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Women earn less, save less, spend more and live longer. So, we need to make our Superannuation our Superpower, because when the time comes to stop work and head into retirement, we need to make sure we’ve got enough. Here are five ways you can boost your super.
Ok ladies, listen up.
The simple fact of the matter is that despite the fact that it’s 2019 and despite the fact that we’ve been fighting for a long time, gender pay gaps still exist. And they mean that on the whole, women still earn much less than men.
Added to this is the fact that many women elect to take time out from the workforce at some point, to raise children or care for sick or elderly relatives. When they return to work, often it’s part-time.
And, it costs more to be a woman. Take your average haircut for example. A woman can expect to pay much more than a man. And then there’s all the other cash we spend on wardrobe, accessories and beauty treatments. And while each and every one of us wants to look our best, and there’s absolutely nothing wrong with that, we tend to spend more.
Therefore, we save less.
Let’s not forget, we live longer. The average Australian female life expectancy is now 84 years. For a man, it’s about 80 years.
Study after study shows that at every stage of life, women have less retirement savings than men. None of us can rely on the government in old age. We can’t rely on marriage for financial security (divorce rates are on the increase) and hoping for some kind of windfall or inheritance is also a risky strategy.
So, we need to take control.
Here are five strategies for making your super perform better:
1. Consolidate everything into one fund.
No doubt, if you’ve had a few jobs on the career trajectory, you’ve also got more than one superfund. When you consolidate them all into one fund, you can save money on fees, but more than that you can keep track of your super more easily. You can check the Australian Securities and Investment Commission (ASIC) MoneySmart tool for finding unclaimed money, in case you’ve lost track over the years.
Get professional advice about what’s the best fund for you. Industry funds are great,but if you want more control over your super, then you might be best off opting for something else. A financial planner can help, because changing your super can affect your personal insurance too.
2. Taking control means really taking control
Most people make superannuation a ‘set and forget’ proposition, but when you take an active interest in how it’s performing and what you are entitled to top it up by annually, you can really start to make a difference to what you’ll accumulate by the time of retirement.
3. Salary sacrifice
Most employers provide an option to salary sacrifice, so consider doing it, and view it as enforced savings. Salary sacrifice means adding a little more to your super from your pre-tax income each pay period. Not only is it a tax-effective way of boosting your super balance, because the money that goes into your account is taxed at a lower rate than income, (limits apply) but salary sacrifice means you’ve looked after your super (and ultimately YOU) before all your other bills are paid, and more importantly, BEFORE you start spending what’s left over.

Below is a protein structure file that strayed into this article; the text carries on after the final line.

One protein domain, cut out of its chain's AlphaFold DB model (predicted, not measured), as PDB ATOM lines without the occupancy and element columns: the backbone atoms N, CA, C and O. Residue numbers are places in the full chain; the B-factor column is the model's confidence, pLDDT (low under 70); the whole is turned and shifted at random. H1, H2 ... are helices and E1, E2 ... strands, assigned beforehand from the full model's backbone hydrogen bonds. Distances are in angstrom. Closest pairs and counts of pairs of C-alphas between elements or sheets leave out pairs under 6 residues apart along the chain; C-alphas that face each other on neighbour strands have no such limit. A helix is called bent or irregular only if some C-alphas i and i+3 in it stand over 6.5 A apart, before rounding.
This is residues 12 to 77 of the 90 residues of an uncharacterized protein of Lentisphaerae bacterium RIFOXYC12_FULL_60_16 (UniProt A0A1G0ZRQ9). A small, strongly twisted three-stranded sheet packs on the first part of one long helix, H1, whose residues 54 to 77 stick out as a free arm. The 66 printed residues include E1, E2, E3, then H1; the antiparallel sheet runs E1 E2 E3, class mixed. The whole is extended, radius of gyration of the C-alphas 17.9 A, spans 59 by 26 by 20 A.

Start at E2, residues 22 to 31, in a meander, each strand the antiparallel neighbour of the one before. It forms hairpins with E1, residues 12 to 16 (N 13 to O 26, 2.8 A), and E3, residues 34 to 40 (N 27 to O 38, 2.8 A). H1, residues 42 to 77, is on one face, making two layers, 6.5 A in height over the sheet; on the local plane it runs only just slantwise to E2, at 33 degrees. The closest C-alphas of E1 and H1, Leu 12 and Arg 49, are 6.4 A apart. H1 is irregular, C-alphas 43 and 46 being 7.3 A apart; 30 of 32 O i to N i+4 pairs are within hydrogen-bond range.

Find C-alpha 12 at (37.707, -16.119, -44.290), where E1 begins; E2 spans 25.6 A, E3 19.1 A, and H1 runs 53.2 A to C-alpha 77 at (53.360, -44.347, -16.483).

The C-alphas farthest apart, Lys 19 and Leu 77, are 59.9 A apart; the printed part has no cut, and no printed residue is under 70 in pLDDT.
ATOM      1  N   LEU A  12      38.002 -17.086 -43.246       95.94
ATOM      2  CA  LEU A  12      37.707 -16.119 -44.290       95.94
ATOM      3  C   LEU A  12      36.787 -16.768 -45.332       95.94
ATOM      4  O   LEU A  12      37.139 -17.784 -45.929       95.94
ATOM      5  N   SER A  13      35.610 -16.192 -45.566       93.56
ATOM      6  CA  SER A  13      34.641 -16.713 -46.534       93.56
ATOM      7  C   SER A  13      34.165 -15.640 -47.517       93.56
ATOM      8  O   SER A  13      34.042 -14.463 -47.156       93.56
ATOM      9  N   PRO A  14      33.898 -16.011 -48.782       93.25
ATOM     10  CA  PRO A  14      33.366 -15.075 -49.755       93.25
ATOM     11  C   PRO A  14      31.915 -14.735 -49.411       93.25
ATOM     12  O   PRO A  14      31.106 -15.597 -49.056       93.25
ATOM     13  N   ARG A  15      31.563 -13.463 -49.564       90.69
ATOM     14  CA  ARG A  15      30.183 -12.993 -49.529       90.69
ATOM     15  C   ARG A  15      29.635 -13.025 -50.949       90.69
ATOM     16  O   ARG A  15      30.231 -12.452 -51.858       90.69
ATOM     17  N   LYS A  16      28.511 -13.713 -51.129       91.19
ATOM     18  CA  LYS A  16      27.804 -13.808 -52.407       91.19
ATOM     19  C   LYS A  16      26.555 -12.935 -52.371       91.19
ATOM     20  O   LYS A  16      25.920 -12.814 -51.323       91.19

4. Spousal support
If you’re a stay-at-home parent, earning less than your spouse, your spouse can make a contribution to your super and claim a tax offset for doing so. It’s worth looking into. And if you’re getting divorced or separating from a long-term partnership, remember that superannuation is an asset that can be divided, so make sure you know your entitlement.
5. Are you eligible for the Government Co-contribution?
If you earn less than $50,454 before tax, you may be eligible for a government co-contribution to your super if you make an after-tax contribution yourself. The ASIC website has more, or ask your financial planner. This can also help provide a little boost to your super.
Having your fingers crossed and hoping for the best by the time you reach retirement is not the greatest strategy to rely on. If you do nothing else with your money, we recommend that you look after your superannuation. Figures published by the Association of Superannuation Funds of Australia’s Retirement Standard suggest that to have a ‘comfortable’ retirement, single people will need $545,000 in retirement savings, and couples will need $640,000.
These are a guide only. And it’s impossible to tell how life will pan out and what your dreams will be at the end of your working life.
While there are exciting questions to answer like, ‘Do I want to travel?’ there’s also a bunch of other ‘real life’ potentials you need to face too such as … What if you have health issues? What if you haven’t accumulated other assets like a home or investments that you can also use to fund retirement? Have you considered the cost of aged care?
We spend so much of our lives working, and while most of us are lucky enough to find careers that are fulfilling and invigorating, there comes a time when we do want to slow down, wind back the commitments, play more, and work less, if at all.
What do you do then? When the regular income stops and there are still bills to pay?
The most important thing you can do is prepare now for retirement. Small, steady, incremental steps will help you build a healthy superfund. Then, when the time comes, you’ll be prepared to carry on living life the way you want to, without having to worry about finances.
The information contained in this article has been prepared without taking into account your individual objectives, financial situation or particular needs – it is GENERAL ADVICE ONLY. Before acting on any information in this article, I recommend that you consider whether it is appropriate for your individual circumstances.